The cover of MSDN Magazine this month carries the main headline: “Asynchronous programming.” Inside you will find three articles about these new proposed features that will make it easier to write code that will help to create efficiencies in Visual Studio applications for asynchronous programming.
The entire article is about how it will be possible in the future to write code that does what the Magic application platform has been doing automatically for its programmers for more than 10 years. Visual Basic and C# don’t have these capabilities yet, but they will in the future the articles proclaim, but it will still require the developer to add special code and the creators of these languages are so far away from a solution that they are using the magazine to solicit feedback on the idea. Wow.
I think it is easy for those of us familiar with uniPaaS seamless efficiency through multithreaded concurrent architecture to forget that other developers must tell their programs how to handle concurrency of task execution. I remember being very impressed with the initial analogy used to explain the Magic engine and the Magic broker: the example used was that of a restaurant with many waiters and a short order cook or cooks who were working on many meals in parallel, breaking down the meal preparation into discrete steps and jumping back and forth between tasks.
At Magic Software, we talk a lot about how our advantage is a metadata driven architecture, but when you read the articles in this month’s MSDN Magazine it crystallizes some of the low-level nonsense that other developers put up with every single day without realizing that it Is a complete waste of time for them to be creating business applications in those languages (and don’t get me wrong, Java is no better). The sad thing for these developers is that they have to add lots of instructions to their code to tell the program how to process tasks concurrently. Really, in 2011 programmer drones are paid six figure salaries and still writing the same code concepts over and over again?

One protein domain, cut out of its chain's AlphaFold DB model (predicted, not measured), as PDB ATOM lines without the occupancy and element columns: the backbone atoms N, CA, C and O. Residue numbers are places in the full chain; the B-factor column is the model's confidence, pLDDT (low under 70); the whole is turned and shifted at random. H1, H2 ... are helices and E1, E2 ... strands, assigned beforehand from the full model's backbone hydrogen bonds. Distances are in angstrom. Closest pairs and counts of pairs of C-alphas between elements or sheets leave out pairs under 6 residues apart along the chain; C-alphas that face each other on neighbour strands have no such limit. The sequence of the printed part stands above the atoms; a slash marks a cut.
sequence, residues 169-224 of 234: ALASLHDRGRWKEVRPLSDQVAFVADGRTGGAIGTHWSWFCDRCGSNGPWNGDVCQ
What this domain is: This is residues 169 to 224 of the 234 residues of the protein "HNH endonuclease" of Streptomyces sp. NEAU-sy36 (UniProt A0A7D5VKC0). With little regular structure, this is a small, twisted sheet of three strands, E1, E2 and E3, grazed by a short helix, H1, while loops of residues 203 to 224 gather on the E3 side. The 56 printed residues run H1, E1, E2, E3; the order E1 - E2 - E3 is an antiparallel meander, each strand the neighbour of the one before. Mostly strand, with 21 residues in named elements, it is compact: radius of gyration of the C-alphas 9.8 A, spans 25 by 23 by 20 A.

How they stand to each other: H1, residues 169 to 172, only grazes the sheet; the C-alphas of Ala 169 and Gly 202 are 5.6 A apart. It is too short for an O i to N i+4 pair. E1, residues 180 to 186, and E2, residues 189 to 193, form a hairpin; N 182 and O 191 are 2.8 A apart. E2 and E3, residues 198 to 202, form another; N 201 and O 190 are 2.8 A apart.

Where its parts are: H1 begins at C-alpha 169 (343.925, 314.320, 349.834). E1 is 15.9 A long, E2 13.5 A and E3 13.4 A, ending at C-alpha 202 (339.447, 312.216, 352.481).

Thankfully, there is a smarter way to do asynchronous programming and achieve highly efficient applications without giving it a second thought. That approach is found in Magic Software’s uniPaaS application platform. Even after Microsoft finishes its "enhancements" to C# and Visual Basic (tough luck if you're using a different Microsoft language) you will still have to manually add "await" instructions to your code. And since there was no thought put into forward-migration and everyone handled concurrency differently, you will have to manually strip out all the old concurrency code. Yuck! The three articles were nice, very enlightening as to the tedium on the other side of the fence, but as for me: here’s three cheers for uniPaaS!